Inside Defense magazine recently reported that the Department of Defense returned $80 billion to the Treasury in canceled funds over the past six years. That has drawn charges from some corners of Congress that the Pentagon has more money than it knows what to do with.
While $80 billion is indeed a startling number, the return of canceled funds is more indicative of the byzantine nature of our federal budget than evidence of mismanagement, waste, or excessive appropriations.
Article I of the Constitution states that “No Money shall be drawn from the Treasury, but in Consequence of Appropriations made by Law.” That places Congress, the appropriating branch of government, squarely in the driver’s seat regarding the use of taxpayer dollars.
Congress, therefore, makes rules to ensure that the money it appropriates will be spent on a certain thing during a certain time frame. But while these rules facilitate oversight, they do not ensure efficiency.
The result is that the defense funds are spread through multiple accounts, each with differing expiration dates and rules. For example, operations and maintenance funds must be obligated in the same year as they are appropriated, whereas military construction funds can be obligated over a five-year period.
After the initial period for all obligating funds, the Defense Department has an additional five years in which it can adjust expenditures and outlays of those funds, but it cannot incur any new obligations.
What the heck does that mean?
Well, suppose that over the five-year period, a project needed less personnel than expected. The Pentagon can’t just take those “savings” and spend it on something else. At the end of the five years, the unspent funds are “canceled” and must be returned to the Treasury.
Those canceled funds, reportedly totaling $80 billion between 2013 and 2018, are the ones that have so recently captured the attention of Congress in news reports.
Naturally, since this is government, it’s not as simple as it sounds. Further complicating the Defense Department’s efforts to budget and spend efficiently is Congress’ all-too-frequent failure to enact appropriations when it’s supposed to.
Too often, lawmakers fail to agree on appropriations by the start of a new fiscal year, leaving government to operate on continuing resolutions—i.e., last year’s budget.
The longer lawmakers dither over appropriations, the less time the Pentagon has to obligate the new fiscal year’s funds. Instead of one year, there might be a little under five months, as was the case in 2017, or nine and a half months, as in 2015.
Adding up all the days spent under a continuing resolution in between 2013 and 2018, the Defense Department lost, on average, four and a half months of every fiscal year.
Considering the reduced time available, it’s impressive that the Defense Department was able to obligate most of one year’s worth of resources in under eight months.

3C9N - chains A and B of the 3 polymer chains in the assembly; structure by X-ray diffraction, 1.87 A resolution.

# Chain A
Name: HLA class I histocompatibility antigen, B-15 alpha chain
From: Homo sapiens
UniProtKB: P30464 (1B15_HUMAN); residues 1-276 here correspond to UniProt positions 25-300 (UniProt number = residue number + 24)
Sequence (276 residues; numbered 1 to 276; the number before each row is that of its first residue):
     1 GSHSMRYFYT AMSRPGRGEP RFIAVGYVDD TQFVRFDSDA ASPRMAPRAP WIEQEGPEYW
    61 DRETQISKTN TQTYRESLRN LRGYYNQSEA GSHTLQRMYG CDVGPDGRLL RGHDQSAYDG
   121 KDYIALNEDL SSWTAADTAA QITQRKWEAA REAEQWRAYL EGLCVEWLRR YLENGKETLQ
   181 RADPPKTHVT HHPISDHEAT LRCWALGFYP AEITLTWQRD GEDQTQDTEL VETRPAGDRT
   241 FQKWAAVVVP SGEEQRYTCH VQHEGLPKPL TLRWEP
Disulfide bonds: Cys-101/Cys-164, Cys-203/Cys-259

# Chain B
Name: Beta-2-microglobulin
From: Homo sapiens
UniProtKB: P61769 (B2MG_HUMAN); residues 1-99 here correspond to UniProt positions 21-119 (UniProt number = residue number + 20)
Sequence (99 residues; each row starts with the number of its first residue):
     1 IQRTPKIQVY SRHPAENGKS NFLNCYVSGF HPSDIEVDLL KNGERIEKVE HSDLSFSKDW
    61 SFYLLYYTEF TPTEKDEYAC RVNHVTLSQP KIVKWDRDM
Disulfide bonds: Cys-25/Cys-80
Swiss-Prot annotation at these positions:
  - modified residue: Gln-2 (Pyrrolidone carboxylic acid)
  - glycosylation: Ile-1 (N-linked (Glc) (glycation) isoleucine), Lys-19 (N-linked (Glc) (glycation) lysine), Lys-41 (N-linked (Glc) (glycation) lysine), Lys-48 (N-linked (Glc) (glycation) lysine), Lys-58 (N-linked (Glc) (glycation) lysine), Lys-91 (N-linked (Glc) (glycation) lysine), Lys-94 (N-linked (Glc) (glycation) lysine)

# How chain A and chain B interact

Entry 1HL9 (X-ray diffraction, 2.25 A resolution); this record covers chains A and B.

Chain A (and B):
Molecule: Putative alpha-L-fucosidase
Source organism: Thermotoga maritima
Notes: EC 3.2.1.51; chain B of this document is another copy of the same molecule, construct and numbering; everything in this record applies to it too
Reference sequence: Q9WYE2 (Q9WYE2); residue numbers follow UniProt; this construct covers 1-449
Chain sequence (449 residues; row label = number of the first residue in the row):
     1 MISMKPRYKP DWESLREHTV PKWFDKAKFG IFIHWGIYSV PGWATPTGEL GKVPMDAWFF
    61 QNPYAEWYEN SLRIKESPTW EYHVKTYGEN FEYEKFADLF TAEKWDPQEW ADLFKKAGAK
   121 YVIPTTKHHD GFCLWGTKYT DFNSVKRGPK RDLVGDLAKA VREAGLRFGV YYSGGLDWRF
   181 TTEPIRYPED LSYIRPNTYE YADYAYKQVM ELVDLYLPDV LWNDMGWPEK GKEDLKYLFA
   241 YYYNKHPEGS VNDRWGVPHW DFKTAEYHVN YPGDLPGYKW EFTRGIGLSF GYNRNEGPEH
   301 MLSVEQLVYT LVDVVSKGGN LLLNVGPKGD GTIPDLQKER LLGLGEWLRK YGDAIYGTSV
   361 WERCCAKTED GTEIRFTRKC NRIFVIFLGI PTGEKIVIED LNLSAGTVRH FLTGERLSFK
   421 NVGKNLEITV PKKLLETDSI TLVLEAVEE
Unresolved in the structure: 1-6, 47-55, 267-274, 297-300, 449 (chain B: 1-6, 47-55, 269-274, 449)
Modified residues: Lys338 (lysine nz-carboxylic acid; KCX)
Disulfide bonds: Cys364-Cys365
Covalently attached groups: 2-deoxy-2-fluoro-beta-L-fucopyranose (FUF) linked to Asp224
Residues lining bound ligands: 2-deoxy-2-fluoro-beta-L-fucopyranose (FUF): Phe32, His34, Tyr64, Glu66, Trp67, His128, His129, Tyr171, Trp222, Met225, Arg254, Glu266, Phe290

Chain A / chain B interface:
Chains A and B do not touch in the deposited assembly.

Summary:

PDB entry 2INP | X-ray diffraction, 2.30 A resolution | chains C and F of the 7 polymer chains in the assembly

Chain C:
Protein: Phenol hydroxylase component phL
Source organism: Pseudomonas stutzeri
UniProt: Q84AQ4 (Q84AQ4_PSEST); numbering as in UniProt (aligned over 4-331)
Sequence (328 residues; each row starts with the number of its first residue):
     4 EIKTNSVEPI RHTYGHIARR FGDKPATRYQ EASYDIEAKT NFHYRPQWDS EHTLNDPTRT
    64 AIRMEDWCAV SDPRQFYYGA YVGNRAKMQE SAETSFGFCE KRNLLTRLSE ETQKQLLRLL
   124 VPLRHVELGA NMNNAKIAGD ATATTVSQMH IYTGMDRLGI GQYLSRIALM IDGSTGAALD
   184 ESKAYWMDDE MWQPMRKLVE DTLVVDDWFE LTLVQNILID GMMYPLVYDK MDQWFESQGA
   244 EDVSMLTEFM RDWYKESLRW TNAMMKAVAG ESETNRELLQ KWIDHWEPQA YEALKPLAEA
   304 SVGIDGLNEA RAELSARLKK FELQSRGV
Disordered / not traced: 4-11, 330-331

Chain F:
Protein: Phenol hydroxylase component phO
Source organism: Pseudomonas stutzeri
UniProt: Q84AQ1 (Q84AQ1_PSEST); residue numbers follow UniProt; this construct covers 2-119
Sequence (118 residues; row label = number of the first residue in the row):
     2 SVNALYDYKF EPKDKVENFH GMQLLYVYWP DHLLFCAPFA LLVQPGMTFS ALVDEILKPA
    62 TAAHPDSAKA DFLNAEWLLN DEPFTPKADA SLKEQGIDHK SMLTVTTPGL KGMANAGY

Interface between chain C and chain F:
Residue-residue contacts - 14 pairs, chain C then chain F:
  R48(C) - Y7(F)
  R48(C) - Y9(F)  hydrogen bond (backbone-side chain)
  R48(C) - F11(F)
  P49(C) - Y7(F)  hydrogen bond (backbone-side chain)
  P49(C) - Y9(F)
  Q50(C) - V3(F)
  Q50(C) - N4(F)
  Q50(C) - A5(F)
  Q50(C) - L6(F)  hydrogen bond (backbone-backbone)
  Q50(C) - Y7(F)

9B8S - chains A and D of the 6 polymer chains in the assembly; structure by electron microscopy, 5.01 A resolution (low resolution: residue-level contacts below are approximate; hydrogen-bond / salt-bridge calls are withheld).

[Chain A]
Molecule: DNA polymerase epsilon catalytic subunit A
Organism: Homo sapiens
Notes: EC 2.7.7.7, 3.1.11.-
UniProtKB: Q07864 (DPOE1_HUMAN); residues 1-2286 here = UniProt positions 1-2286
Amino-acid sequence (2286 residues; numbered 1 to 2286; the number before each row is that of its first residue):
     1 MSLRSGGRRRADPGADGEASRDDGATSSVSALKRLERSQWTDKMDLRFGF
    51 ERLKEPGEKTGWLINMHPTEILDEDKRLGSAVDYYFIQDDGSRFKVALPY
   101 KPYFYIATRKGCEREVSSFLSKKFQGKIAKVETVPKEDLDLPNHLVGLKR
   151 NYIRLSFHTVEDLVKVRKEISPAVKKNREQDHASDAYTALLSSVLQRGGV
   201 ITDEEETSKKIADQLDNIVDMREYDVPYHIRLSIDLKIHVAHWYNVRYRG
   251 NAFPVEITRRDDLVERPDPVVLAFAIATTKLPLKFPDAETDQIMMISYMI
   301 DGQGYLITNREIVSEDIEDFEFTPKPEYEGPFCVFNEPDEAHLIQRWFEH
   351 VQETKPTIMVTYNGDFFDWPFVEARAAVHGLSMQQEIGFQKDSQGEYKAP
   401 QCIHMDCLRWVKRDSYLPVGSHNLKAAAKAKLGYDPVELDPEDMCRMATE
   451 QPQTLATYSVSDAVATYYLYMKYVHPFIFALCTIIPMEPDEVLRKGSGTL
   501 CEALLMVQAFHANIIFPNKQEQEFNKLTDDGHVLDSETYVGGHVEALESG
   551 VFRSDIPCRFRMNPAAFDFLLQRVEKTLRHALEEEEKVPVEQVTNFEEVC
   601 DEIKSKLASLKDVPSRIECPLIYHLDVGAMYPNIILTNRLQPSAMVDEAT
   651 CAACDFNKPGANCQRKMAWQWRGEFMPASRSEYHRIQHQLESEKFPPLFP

That raises the question of how much does the $80 billion represent of the defense budget. According to the data available, the Department of Defense returned an average of $13.5 billion per year. Over the past six years, the base defense budget (excluding war funding) has averaged $509 billion. Thus, on average, the department had 2.6 percent of its budget canceled.
When you consider that the planning process for the defense budget, under ideal circumstances, starts close to three years before the start of the fiscal year and ends eight months before, getting it 97 percent right is an amazing accomplishment.
If you were budgeting your lunch money for three years from today, you would probably be delighted to get it 90 percent right.
It becomes even more impressive when you consider the volatile and uncertain environments in which the Pentagon operates—namely, war zones, contingency operations, and evolving technologies.
Another important caveat is the “use it or lose it” pressure that exists at every level of every government agency. Washington is littered with stories of financial managers who reach the final months of the fiscal year with leftover money and rush to spend before they have to hand it back.
Economists Jeffrey Liebman and Neale Mahoney have determined that, in the area of information technology, projects approved near the end of the fiscal year have substantially lower quality ratings.
If the choice is between returning the money to the Treasury or making a bad-quality decision with taxpayer dollars, the preference should always be to return the money.
The $80 billion returned to the Treasury is not a sign of waste, mismanagement, or budget padding. Rather, it is a symptom of a budget process that optimizes oversight, not efficiency.
The constraints and limitations that Congress imposes on the Pentagon will inevitably lead to a fraction of the resources being returned to the Treasury. Until we change our current convoluted system, it’s an unfortunate part of the cost of doing business.F